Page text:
“It’s important for us to recognize how much our first responders do to keep our community safe,” said Tammy Schuey, general manager of the Butler Eagle. “We work with these people every day; not a single newspaper goes out that doesn’t have a first responder in it in some way.

“It is an honor for us to show our appreciation.”

With the response the event got in its first year, Slupe said organizers may discuss making Hometown Heroes a recurring program in Butler County.

“We hope that we're able to make that happen,” Slupe said.

Etter said the Rotary Clubs are working in cooperation with Salute Home Loans, the Butler Eagle and the 2024 Can-Am Police-Fire Games for the awards.

“The Hometown Heroes project is a lead-up to the Can-Am Games,” she said. “The Can-Am Games, for those of you who don’t know, are a multisport, Olympic-style event between the United States and Canada.”

Slupe said the Hometown Heroes event is a good lead-in to registration for the Can-Am Police-Fire Games.

“We felt this would be great because it would be a prelude to the Can-Am games,” Slupe said.

The games are an opportunity for first responders in the country to compete in skill and athletic events, according to Etter.

“The Can-Am Games will take place in Butler on July 15 to 21 of 2024 at a variety of venues throughout the county,” she said. “Some of those venues are here in Cranberry Township, and we’re very proud of that.”

More information about the games can be found at butlercanam2024.com, and tickets for the Hometown Hero Awards dinner can be purchased at visitbutlercounty.com.

“It’s about you guys, the first responders, and that’s why we’re here today,” said Michael Ozdinec, president of the Cranberry Township Sunrise Rotary Club. “It’s you guys that keep us safe, who are there when we need you the most and are there to support us when we don’t know what else to do.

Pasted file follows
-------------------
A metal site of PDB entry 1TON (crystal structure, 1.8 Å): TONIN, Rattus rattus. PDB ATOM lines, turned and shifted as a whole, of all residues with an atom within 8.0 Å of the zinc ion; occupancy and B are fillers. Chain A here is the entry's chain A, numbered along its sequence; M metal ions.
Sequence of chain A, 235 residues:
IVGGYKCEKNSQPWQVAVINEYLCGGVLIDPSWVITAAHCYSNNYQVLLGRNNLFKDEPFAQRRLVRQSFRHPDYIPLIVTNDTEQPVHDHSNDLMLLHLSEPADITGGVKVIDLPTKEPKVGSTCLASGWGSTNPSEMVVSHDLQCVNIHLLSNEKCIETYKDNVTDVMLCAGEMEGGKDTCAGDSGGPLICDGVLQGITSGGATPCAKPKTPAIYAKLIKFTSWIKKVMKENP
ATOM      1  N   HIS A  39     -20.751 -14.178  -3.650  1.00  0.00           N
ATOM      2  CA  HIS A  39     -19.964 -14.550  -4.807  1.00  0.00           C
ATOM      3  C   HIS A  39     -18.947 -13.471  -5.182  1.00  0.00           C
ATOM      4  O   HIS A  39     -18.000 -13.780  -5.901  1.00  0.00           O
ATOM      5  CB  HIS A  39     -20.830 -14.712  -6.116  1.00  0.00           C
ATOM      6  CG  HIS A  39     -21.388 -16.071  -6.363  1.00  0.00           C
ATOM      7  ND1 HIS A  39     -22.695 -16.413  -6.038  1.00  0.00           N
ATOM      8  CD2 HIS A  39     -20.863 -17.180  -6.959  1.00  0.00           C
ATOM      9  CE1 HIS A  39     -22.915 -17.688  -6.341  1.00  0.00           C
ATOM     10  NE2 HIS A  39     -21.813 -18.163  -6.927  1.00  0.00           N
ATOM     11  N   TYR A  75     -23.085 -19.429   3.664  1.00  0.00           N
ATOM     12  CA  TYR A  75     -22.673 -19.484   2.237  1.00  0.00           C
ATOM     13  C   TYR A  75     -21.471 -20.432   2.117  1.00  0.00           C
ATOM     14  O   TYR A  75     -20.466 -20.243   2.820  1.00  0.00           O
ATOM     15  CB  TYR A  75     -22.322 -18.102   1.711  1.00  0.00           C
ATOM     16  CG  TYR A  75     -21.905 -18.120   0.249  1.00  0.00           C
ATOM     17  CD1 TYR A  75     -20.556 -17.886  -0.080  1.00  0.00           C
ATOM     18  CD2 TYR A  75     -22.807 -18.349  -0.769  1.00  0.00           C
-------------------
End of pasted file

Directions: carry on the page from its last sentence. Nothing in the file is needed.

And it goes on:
“Today is about thanking you for everything you do.”

Eagle staff writer Eddie Trizzino contributed to this report.

From left, state Sen. Elder Vogel Jr., R-47th; Mandy Cousins, community outreach coordinator with Cranberry Township EMS; Officer Ed Steinmetz, Cranberry Township Police Department; master firefighter Bruce Hezlep, Cranberry Township Volunteer Fire Company; Jack Cohen, former governor for Rotary International District 7280; and state Rep. Stephenie Scialabba, R-12th, attend Cranberry Township’s Hometown Heroes ceremony Sept. 1. Austin Uram/Butler Eagle
Hometown Hero honoree Ed Steinmetz, an officer with the Cranberry Township Police Department, prepares to speak Sept. 1 at Cranberry Township’s Hometown Hero ceremony. Austin Uram/Butler Eagle
From left, John Marshall, governor for Rotary International District 7280; Debbie Crum, president of Cranberry Township Noon Rotary Club; Mandy Cousins, community outreach coordinator with Cranberry Township EMS; Officer Ed Steinmetz, Cranberry Township Police Department; master firefighter Bruce Hezlep, Cranberry Township Volunteer Fire Company; Jonathan Cohen, president of Cranberry Township Sunset Rotary Club; Jack Cohen, former governor for Rotary International District 7280; and Michael Ozdinec, president of Cranberry Township Sunrise Rotary Club attend Cranberry Township’s Hometown Heroes ceremony Sept. 1. Austin Uram/Butler Eagle
Hometown Hero honoree Bruce Hezlep, master firefighter with the Cranberry Township Volunteer Fire Company, addresses the crowd Sept. 1 at Cranberry Township’s Hometown Hero ceremony. Austin Uram/Butler Eagle